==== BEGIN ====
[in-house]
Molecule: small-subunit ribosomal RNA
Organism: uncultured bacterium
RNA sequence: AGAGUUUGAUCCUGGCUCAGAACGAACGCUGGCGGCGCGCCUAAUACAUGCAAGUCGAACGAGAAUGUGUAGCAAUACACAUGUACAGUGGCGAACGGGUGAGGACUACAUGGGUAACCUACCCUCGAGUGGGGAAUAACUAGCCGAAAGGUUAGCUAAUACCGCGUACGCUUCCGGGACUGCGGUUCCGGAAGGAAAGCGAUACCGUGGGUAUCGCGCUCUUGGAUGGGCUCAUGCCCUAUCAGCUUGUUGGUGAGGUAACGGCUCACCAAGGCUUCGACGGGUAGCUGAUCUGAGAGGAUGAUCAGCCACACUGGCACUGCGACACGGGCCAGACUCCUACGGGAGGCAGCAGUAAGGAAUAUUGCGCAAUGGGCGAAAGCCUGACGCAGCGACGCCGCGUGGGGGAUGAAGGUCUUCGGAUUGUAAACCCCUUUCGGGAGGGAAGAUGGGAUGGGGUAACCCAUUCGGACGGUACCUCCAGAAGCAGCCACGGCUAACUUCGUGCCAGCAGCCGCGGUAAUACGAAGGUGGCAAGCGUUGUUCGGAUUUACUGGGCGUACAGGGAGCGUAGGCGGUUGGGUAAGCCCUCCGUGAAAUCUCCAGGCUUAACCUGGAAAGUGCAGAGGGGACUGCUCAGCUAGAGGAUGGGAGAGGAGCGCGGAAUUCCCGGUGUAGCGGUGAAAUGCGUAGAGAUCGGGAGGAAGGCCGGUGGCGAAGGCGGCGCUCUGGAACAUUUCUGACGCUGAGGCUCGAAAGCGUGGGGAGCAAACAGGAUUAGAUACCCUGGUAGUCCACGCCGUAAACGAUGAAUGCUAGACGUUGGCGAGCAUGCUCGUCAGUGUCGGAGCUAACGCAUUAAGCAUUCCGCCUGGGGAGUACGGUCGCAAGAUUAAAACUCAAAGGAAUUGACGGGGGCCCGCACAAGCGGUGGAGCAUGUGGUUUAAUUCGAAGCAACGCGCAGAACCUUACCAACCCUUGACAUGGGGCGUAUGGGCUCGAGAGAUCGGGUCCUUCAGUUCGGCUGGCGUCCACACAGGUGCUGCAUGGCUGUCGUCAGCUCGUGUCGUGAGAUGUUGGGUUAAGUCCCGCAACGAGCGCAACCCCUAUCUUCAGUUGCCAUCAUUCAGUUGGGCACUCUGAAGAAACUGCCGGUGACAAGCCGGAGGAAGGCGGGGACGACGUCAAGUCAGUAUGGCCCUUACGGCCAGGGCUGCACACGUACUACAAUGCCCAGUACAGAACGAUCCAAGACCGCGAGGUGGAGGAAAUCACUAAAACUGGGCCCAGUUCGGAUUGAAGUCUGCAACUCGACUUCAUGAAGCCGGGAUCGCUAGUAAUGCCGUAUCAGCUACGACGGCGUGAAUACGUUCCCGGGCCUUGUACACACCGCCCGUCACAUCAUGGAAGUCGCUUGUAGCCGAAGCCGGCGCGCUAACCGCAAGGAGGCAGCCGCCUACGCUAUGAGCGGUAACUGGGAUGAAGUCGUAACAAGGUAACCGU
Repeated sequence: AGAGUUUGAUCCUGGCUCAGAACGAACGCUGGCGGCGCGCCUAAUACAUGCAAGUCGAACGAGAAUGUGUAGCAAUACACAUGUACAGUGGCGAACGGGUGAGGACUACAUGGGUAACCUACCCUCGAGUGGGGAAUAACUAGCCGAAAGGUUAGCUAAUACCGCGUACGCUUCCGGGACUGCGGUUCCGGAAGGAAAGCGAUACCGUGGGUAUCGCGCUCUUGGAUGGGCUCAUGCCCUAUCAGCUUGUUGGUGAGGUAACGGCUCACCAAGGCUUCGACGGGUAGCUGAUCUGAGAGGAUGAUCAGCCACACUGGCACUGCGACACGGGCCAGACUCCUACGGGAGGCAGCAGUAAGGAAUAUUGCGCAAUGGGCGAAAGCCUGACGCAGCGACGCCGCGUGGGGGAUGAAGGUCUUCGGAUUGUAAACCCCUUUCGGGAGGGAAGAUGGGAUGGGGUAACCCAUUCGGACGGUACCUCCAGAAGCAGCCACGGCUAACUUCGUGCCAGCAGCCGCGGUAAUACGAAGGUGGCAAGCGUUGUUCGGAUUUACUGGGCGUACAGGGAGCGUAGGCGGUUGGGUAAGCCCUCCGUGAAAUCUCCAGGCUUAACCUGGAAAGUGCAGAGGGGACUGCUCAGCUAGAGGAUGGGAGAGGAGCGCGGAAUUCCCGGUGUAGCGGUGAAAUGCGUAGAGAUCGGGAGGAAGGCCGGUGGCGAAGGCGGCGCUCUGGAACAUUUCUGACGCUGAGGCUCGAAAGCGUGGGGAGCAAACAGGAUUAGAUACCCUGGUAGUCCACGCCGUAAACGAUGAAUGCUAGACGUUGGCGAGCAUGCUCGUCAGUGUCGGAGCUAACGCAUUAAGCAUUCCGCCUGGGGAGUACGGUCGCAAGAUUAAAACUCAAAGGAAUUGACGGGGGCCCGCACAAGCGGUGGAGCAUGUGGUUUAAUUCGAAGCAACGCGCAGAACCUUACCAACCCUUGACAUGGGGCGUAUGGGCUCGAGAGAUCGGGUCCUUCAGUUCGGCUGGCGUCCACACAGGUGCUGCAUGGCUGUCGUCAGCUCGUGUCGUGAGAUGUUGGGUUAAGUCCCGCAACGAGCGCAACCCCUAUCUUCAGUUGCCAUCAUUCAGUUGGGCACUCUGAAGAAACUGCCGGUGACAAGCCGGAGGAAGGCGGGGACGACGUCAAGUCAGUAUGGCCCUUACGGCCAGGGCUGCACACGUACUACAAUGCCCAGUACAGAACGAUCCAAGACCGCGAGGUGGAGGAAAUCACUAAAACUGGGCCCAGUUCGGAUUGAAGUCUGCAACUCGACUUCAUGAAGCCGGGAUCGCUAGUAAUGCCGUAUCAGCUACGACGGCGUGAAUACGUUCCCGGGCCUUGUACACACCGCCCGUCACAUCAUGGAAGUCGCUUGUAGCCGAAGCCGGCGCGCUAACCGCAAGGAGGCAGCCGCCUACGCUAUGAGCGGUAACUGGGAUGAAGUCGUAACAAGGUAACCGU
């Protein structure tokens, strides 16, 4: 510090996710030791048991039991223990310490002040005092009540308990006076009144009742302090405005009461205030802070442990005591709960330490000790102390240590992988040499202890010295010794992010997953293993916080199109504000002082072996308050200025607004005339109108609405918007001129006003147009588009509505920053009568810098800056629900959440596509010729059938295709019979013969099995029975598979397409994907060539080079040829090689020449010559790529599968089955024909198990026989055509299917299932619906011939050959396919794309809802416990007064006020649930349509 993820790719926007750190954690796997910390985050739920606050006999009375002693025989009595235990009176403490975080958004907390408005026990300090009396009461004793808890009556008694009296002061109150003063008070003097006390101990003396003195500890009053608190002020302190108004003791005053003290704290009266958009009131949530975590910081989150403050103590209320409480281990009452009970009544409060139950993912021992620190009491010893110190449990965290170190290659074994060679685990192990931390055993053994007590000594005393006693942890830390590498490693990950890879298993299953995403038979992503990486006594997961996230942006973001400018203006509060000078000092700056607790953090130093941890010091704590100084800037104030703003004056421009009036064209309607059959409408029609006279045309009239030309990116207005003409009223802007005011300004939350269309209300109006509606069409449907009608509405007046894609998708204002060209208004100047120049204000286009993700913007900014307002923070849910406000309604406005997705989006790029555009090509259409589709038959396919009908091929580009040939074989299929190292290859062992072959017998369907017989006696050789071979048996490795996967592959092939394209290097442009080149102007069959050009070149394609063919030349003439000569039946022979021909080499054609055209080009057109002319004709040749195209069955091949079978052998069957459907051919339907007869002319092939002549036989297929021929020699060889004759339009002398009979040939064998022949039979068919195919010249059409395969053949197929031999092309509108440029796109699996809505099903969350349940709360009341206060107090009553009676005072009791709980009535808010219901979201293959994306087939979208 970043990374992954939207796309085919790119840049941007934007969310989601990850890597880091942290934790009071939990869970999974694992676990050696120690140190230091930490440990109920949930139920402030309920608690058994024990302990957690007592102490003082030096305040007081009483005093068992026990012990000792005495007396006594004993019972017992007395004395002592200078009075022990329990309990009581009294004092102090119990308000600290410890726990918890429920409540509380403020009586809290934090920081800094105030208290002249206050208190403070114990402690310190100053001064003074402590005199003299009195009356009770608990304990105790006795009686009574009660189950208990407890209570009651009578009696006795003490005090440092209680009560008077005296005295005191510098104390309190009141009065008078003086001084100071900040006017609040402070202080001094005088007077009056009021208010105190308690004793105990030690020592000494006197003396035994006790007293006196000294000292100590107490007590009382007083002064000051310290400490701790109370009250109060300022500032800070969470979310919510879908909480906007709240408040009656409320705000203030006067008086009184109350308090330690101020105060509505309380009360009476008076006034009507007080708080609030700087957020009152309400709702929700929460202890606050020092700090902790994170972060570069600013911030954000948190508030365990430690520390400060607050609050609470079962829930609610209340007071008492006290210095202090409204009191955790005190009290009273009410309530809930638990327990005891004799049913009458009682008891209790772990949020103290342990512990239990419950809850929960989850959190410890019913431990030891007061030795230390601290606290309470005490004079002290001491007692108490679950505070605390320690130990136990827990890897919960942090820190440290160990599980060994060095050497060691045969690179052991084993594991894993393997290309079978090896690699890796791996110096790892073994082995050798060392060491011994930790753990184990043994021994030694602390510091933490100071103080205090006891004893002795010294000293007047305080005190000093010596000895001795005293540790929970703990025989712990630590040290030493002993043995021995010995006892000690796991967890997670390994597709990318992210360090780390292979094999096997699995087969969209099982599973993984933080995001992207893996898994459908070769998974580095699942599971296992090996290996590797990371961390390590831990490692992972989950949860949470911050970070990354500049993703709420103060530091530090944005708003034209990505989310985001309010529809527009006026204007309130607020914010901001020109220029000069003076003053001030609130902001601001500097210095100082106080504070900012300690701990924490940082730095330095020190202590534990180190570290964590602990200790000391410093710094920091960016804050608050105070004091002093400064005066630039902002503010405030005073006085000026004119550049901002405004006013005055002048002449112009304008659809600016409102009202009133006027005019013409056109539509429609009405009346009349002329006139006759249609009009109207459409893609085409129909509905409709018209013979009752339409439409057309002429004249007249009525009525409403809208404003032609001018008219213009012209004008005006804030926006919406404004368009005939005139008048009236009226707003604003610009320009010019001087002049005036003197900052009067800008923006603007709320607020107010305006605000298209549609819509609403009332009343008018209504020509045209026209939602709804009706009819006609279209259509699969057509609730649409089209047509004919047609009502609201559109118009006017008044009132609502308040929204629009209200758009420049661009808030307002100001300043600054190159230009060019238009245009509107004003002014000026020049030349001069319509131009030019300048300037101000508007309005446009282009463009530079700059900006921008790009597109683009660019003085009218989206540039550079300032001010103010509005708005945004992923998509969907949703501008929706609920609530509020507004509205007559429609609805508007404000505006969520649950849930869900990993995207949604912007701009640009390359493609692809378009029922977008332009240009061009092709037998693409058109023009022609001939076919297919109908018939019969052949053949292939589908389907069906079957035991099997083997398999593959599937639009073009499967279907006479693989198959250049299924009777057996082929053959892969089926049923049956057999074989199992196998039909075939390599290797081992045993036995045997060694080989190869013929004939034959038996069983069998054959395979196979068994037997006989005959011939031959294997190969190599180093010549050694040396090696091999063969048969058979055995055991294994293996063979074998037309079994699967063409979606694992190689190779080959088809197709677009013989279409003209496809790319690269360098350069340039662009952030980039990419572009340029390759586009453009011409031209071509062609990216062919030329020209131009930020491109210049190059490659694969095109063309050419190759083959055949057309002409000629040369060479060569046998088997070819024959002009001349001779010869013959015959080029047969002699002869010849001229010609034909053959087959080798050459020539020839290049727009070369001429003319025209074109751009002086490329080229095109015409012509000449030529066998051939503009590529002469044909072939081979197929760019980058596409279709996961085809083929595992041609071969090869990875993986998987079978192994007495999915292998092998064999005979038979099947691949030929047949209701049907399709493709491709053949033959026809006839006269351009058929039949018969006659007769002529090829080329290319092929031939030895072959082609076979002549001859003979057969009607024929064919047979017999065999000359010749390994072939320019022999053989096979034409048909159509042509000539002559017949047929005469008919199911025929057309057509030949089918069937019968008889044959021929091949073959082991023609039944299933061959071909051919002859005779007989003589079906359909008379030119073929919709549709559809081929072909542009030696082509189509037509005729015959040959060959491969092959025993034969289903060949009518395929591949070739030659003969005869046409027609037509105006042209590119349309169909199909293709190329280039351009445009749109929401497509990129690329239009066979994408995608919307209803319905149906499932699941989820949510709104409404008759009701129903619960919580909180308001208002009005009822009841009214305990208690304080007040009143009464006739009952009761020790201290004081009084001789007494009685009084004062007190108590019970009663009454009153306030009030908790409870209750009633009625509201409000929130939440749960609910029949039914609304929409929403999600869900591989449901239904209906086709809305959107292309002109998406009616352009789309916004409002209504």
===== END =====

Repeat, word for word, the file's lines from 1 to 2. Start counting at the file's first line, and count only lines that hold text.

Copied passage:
[in-house]
Molecule: small-subunit ribosomal RNA